Ssemujju and Lukwago Losing FDC Battle

Lukwago and Ssemuju. PHOTO/FILE

Parliament on Oct.11 dealt former FDC publicity honcho Ibrahim Ssemujju Nganda another blow when it allowed his position as chief whip of the party to be filled by a leader of the opposing side in their fight for the party.

The Wednesday plenary was chaired by Deputy Speaker, Thomas Tayebwa, but the directive that sealed Ssemujju’s fate was drafted by the Speaker, Annet Anita Among.

“The court ruled that FDC national delegates conference was free to appoint new office bearers. I therefore take the opportunity to congratulate Hon, Nsibambi as the new FDC Party whip in Parliament,” Among wrote in a directive read by Tayebwa.


In that single line, the Speaker pierced Ssemujju in two points; first by kicking him out of office and secondly, by endorsing the election of new office bearers at an FDC function that Ssemujju and his camp are challenging in the courts.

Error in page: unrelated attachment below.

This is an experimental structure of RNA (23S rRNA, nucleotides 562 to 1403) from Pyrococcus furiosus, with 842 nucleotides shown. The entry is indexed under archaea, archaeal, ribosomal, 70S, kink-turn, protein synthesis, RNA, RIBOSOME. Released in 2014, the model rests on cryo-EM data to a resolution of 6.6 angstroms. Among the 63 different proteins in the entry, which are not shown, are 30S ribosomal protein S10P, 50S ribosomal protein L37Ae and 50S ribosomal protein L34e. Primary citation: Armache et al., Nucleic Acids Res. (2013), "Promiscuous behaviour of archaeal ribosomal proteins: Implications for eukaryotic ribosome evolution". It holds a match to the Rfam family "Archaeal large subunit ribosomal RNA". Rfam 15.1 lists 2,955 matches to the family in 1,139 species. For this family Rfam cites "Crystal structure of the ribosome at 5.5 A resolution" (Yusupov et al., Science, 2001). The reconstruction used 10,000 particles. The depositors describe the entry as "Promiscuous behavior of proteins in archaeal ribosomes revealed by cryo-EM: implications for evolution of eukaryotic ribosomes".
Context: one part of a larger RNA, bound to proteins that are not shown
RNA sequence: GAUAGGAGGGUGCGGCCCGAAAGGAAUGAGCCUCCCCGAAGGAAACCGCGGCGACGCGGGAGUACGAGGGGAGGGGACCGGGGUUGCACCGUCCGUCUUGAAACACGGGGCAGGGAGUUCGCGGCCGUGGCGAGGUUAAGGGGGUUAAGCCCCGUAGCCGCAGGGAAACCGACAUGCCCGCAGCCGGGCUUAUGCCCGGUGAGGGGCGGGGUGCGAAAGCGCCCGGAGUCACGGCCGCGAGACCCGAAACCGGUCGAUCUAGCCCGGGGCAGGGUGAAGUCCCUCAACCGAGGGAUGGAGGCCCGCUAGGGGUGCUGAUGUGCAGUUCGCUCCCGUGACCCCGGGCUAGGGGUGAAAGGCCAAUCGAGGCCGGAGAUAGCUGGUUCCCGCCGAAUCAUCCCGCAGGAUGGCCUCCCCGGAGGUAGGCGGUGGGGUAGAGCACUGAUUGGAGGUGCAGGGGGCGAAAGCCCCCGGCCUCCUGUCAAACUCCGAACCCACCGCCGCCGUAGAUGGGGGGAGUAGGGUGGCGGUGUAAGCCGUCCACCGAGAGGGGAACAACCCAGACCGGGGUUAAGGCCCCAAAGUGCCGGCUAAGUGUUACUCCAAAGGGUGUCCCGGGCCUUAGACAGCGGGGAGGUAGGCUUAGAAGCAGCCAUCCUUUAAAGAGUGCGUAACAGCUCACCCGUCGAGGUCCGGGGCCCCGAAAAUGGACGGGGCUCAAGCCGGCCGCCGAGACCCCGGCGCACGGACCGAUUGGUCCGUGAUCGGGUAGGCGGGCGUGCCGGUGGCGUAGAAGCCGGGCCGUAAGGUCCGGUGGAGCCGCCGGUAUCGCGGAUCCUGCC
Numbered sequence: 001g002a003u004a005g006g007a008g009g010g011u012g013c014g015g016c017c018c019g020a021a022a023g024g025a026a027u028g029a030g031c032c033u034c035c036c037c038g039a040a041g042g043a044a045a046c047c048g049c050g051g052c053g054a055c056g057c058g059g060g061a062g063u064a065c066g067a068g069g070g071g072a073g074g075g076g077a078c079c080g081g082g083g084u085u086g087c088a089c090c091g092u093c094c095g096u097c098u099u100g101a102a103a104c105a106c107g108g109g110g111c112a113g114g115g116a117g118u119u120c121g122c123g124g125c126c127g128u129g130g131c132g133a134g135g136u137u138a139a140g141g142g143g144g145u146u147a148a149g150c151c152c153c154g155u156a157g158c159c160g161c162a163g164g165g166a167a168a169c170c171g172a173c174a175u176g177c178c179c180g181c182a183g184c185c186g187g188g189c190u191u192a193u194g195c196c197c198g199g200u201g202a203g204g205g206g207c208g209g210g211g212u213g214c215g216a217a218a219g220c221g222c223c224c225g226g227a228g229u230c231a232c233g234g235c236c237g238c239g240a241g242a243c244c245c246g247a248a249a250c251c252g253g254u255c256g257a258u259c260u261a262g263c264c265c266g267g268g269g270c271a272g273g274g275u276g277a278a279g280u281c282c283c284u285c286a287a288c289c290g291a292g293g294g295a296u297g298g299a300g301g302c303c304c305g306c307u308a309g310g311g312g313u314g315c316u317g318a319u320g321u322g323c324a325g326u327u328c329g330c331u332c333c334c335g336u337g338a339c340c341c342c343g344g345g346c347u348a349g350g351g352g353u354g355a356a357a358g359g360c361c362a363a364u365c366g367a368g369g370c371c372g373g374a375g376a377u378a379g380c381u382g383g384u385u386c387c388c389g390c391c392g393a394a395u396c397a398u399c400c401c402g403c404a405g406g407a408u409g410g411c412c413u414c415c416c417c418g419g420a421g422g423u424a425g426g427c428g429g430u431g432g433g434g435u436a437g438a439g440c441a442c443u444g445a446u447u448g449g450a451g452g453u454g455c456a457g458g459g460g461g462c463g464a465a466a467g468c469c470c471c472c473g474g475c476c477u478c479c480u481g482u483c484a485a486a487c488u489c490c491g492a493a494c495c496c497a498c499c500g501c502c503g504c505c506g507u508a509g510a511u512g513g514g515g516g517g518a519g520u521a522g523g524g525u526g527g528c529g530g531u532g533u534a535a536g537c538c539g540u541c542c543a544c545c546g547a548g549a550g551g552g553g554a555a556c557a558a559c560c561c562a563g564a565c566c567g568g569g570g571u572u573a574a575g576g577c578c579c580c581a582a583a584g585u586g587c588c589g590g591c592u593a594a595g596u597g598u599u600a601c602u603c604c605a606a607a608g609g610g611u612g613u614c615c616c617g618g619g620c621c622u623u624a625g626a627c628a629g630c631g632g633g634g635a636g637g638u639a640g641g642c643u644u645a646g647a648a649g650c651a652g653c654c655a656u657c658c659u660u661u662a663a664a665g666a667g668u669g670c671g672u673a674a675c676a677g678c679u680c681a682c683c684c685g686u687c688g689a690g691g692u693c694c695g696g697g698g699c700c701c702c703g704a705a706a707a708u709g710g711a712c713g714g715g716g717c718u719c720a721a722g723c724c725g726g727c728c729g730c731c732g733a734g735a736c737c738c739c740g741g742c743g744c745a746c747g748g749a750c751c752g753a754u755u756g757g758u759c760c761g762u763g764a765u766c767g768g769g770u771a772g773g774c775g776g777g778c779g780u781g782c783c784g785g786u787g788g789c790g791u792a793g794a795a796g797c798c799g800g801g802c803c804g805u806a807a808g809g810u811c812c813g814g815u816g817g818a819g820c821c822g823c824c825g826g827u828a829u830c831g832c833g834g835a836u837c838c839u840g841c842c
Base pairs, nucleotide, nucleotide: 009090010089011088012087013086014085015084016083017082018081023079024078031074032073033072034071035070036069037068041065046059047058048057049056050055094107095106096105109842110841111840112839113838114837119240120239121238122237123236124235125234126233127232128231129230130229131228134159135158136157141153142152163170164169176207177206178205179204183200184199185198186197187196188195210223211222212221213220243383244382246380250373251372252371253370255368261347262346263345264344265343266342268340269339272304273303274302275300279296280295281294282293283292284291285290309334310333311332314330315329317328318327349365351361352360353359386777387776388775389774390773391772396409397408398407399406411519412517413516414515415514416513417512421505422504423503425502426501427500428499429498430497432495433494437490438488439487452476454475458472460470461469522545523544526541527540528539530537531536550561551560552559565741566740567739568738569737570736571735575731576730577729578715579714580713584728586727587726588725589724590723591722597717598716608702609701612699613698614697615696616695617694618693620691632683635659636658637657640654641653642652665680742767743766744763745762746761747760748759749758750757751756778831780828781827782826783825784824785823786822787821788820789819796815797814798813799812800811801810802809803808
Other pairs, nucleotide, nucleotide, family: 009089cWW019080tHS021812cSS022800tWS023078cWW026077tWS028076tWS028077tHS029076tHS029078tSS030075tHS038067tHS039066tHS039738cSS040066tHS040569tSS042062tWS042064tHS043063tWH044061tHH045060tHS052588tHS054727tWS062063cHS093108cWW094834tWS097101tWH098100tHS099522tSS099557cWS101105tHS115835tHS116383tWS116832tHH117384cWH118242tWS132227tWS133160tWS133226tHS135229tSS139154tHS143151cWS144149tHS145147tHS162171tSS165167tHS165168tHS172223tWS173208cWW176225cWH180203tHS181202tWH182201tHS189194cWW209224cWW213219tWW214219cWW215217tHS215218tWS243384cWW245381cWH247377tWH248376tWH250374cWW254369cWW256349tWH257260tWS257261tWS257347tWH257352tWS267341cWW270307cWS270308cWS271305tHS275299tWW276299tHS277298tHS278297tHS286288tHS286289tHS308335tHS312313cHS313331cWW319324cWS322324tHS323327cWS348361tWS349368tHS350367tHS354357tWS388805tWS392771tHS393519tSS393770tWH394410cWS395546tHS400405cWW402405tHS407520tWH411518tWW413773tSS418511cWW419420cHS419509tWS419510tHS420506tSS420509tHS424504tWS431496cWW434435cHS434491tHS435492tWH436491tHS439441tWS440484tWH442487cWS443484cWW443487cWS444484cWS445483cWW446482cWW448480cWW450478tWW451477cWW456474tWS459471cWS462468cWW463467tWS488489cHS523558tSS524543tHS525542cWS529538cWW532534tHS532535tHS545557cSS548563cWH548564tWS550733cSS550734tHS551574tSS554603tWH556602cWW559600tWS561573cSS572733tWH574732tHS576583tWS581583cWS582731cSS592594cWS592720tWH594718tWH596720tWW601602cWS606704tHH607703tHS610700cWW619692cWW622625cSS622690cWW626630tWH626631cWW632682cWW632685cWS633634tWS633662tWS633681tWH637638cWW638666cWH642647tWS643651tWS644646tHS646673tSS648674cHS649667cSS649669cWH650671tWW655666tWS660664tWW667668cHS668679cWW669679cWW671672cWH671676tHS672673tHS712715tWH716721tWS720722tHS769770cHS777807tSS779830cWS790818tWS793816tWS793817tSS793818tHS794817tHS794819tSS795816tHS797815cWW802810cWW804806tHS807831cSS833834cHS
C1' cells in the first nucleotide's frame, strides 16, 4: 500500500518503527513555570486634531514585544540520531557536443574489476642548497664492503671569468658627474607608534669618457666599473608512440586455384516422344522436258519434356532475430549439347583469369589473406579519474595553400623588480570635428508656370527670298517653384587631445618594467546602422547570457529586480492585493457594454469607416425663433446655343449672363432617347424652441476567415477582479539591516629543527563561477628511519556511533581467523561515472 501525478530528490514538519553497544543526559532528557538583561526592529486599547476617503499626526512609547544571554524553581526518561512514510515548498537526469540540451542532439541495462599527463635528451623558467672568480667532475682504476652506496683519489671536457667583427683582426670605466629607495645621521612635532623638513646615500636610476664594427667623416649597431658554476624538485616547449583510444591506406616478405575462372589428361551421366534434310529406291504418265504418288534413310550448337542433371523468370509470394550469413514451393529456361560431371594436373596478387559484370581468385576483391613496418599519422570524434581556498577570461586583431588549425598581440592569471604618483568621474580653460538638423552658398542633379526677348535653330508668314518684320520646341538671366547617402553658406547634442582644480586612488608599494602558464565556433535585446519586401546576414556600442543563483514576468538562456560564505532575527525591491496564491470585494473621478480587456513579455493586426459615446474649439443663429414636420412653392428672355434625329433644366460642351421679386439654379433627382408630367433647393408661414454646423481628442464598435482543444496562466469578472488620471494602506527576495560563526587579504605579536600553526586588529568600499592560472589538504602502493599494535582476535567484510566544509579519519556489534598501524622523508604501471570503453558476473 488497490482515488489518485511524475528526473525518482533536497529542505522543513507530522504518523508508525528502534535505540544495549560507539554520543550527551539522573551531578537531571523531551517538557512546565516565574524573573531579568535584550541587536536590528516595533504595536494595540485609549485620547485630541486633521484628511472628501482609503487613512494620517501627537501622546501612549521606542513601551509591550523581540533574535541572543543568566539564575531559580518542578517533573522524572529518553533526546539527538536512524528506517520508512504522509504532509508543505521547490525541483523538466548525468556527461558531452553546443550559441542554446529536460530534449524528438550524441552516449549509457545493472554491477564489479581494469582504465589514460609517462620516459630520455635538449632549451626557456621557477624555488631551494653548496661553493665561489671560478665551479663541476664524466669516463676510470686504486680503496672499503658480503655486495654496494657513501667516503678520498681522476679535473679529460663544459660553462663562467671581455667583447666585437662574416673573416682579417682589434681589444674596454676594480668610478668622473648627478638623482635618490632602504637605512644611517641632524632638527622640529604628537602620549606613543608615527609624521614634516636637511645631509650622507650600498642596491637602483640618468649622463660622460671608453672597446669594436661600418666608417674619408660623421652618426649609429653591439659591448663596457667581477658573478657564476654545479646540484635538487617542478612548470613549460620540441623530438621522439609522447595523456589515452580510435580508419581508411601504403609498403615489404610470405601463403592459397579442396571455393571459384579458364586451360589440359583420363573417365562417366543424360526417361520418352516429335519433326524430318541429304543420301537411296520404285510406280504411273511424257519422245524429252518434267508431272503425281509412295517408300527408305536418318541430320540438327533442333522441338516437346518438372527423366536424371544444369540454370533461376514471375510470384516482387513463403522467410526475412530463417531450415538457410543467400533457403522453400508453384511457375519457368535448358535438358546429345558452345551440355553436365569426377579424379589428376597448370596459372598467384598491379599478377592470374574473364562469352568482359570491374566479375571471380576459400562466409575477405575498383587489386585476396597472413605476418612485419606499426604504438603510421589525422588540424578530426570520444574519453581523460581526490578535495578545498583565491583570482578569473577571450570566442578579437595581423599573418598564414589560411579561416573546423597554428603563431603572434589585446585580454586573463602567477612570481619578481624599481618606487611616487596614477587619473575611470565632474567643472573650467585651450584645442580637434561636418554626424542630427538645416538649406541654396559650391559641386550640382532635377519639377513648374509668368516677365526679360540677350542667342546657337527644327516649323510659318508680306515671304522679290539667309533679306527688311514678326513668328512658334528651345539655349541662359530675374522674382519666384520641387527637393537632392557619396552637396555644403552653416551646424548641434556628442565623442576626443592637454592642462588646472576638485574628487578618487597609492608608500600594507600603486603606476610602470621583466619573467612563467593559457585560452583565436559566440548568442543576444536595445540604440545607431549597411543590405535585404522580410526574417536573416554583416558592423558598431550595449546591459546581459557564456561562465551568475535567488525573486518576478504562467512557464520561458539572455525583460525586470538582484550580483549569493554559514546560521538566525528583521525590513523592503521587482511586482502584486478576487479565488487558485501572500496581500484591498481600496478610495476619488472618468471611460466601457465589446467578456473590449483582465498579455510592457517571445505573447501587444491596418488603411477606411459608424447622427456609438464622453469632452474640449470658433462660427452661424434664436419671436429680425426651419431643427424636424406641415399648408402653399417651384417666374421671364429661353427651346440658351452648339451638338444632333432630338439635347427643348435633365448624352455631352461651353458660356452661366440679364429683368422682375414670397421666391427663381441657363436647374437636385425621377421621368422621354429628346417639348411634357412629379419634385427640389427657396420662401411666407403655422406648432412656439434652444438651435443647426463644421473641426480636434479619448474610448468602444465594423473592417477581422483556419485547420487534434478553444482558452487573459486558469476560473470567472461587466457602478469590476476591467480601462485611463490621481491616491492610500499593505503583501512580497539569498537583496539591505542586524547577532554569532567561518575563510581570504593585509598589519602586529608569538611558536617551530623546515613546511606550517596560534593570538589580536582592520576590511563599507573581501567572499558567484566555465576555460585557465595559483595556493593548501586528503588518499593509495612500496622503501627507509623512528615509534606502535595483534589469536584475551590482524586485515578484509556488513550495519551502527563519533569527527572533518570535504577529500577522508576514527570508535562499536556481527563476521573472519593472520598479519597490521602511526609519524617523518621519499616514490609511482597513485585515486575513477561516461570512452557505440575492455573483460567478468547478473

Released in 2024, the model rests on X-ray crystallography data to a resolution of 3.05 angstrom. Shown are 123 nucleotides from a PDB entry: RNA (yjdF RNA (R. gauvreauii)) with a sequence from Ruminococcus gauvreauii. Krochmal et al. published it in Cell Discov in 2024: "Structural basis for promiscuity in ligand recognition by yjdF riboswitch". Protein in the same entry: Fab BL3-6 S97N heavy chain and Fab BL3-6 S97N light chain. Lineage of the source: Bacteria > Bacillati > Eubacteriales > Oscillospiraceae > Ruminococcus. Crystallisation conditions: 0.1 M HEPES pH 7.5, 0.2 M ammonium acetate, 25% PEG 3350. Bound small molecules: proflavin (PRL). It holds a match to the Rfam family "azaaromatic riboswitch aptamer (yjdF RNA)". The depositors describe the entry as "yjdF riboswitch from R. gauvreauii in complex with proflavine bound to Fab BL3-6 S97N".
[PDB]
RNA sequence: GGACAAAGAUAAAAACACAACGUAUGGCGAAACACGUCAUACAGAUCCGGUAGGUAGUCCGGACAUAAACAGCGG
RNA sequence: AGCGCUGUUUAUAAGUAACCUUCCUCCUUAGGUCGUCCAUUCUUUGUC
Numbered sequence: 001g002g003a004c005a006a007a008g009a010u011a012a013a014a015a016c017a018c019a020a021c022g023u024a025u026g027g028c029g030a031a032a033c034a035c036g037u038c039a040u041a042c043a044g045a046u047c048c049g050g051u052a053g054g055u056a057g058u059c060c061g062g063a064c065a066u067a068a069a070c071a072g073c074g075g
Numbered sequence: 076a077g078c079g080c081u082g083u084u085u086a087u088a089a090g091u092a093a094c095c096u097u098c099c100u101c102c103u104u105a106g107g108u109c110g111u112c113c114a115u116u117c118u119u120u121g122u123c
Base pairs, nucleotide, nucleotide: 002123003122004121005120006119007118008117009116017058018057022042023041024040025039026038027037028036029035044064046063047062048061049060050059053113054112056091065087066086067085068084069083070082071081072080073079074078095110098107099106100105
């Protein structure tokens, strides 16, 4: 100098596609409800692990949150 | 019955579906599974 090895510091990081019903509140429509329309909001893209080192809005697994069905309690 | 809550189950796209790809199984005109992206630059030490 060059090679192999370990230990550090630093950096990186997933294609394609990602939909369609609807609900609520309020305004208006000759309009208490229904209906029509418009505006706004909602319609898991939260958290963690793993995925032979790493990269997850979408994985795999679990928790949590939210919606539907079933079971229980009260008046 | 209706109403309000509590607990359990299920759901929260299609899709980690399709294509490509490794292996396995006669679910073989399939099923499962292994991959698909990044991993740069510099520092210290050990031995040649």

Speaker Among’s action is the latest in a series of events that appear to have left the Kira Municipality legislator and his colleagues; Erias Lukwago, Kizza Besigye, Wasswa Biriggwa and others bruised in their fight for the leadership of FDC.

The group comprise what has come to be called the FDC-Katonga; because they operate from the offices of Kizza Besigye and his so-called People’s Government which are located along Katonga Road in the Nakasero neighbourhood of Kampala City.

Their opponents are the so-called FDC-Najjanankumbi group led by Patrick Oboi Amuriat and Budadiri West MP, Nathan Nandala Mafabi.

Their split follows a fall-out between Besigye on one hand and Amuriat and Nandala on the other over what has been “dirty money” allegedly solicited by Nandala from President Yoweri Museveni. The claim is that with that move, the Nandala-Amuriat group signaled a readiness to be “bought’ by Museveni.